Oh, you're gonna test me 1980... or 1981? 1980.
You're out of Cornell?
Right out of Cornell.
Right, okay, so now you're in Upstate New York.
It rocked me, it was an immersive experience because it was a town that I now live in, as you know, Milton, Marlborough. Milton is the heart of the heart of the Fruit Belt in the Hudson Valley. You have dramatic landscapes and then you have 80 houses, and then you have another landscape, and then you have 100 houses that all look like they popped up, you know, in the last five years. And this is very California-esque, where we have this, I won't even call it dynamic tension, but this land is worth a lot, these beautiful viewsheds that people have worth a lot more money growing houses than it is growing apples or peaches or plums. There's this little community of growers who've really just dug in, you know, because it's what we do. I wanted to be part of that. I’ve loved it from day one. People embraced me; I'd gone to Cornell, I knew a bunch of them from Cornell, and I came here, and it was like, these are my people.
An anthropologist interviewed me once, and she said every farmer loves their kind of farming. She said, if you ask the dairy farmers why they farm they'll tell you they're in love with cows, and they think cows have the most beautiful faces. So, right now, it still makes me weak in the knees, like what's happening right now. On a certain level, it's just my music. It's just personal, if you follow me, it's just personal. I love it. And maybe it's why chefs cook, or musicians play music, and I found my passion. It's the smells, the smells of fruit farming and agriculture, and what you're in the middle of every single time you go out there. It still delights and amazes and elates me on an hourly basis, and I still, in the middle of the farm burning down, and, you know, 9/11 and hurricanes, and all the bad things that happen, I still walk around here and I feel like I'm the luckiest person in the world. Because I get to be part of this.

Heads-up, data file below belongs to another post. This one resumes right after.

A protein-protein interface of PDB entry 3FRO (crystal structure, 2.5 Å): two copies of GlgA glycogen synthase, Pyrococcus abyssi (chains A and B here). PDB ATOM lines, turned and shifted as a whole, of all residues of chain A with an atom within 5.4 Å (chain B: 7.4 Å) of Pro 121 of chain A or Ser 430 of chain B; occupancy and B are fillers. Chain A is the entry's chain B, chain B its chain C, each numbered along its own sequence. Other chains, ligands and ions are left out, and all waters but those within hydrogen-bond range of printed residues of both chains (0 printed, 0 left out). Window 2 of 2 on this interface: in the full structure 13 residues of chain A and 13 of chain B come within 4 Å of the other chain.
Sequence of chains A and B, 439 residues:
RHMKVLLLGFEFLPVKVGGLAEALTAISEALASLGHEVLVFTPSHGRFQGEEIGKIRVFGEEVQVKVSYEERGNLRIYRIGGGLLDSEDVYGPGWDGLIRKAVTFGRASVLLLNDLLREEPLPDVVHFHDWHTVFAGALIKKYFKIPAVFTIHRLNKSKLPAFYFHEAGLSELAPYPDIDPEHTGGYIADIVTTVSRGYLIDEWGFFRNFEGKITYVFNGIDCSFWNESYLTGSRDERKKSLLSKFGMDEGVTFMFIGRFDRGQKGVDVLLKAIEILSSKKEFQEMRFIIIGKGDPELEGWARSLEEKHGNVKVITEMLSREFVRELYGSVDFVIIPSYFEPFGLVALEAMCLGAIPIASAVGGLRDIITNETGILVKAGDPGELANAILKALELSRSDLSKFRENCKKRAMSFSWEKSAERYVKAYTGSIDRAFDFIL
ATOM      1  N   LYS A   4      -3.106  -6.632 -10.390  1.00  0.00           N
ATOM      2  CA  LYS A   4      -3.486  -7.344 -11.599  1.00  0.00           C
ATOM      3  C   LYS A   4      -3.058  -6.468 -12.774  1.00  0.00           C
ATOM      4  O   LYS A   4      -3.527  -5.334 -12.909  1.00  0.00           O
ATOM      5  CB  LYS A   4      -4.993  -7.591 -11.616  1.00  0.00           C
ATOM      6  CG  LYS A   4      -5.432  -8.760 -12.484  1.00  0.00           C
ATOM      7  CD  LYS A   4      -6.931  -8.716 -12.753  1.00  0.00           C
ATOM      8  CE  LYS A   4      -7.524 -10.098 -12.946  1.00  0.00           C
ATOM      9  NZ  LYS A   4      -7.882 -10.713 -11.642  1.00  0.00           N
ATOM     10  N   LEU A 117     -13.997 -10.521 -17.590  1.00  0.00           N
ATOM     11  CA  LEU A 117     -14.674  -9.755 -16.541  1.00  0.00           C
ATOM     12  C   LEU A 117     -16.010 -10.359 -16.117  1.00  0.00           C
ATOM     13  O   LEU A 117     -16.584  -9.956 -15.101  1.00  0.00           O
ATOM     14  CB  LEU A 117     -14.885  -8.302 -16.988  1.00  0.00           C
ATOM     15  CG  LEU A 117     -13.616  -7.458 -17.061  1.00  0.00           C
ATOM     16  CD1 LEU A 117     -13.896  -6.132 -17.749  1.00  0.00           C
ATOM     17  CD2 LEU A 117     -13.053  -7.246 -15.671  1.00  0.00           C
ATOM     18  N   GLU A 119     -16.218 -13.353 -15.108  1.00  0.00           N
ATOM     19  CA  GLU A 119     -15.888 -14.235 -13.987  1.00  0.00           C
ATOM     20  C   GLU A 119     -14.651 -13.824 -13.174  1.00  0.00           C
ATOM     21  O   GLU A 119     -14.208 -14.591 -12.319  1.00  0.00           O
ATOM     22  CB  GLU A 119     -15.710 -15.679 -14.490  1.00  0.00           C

It's so beautiful that you love it so deeply in spite of all the lessons that you've had to navigate, and this incredible advocacy that you have for not just your craft but the actual land itself. And that you know, based on your upbringing, and then based on your studies at Cornell, just how much we are dependent on the survival and the health of the land around us, and how you've integrated multiple farms now into your world out of the hands of developers and are growing and making extraordinary products.
We love you, and I thank you so much. This is historically just a gift that we can give to so many, whether it's in our school teaching program, or whether it's the person who's going to be having a squash blossom pizza at lunch. I thank you.
Breezy Hill Orchard market report:
The rhubarbs are coming up, the peepers are still peeping, the peaches are in full bloom. We were so worried all winter that we would have blossom damage, so it's looking really good. The plums are looking good. The apricots are looking good; anything can still happen. The apples haven't bloomed yet. So we have three weeks now where we're a little bit nervous. Pears are starting to open up. We had a light pear crop last year, we have a pretty good pear crop this year. I just want to give you a flavor each time. Today it is raining, so the worry of today is, will the bees fly?
Postscript by Elizabeth Ryan:
We are now past petal fall and well into fruit set. It ended up being a cool late spring and we had a very strong pollinator and fruit set. All the stone fruit, cherries, peaches, plums and apricots are looking really good. I love a late spring. We just started picking strawberries, rhubarb is winding down, we are nursing the rhubarb along because we really love making our juicy oozy strawberry rhubarb pies in a Cabot (farmer owned co-op) butter crust pie. This week I'm gonna make some strawberry scrumpy!!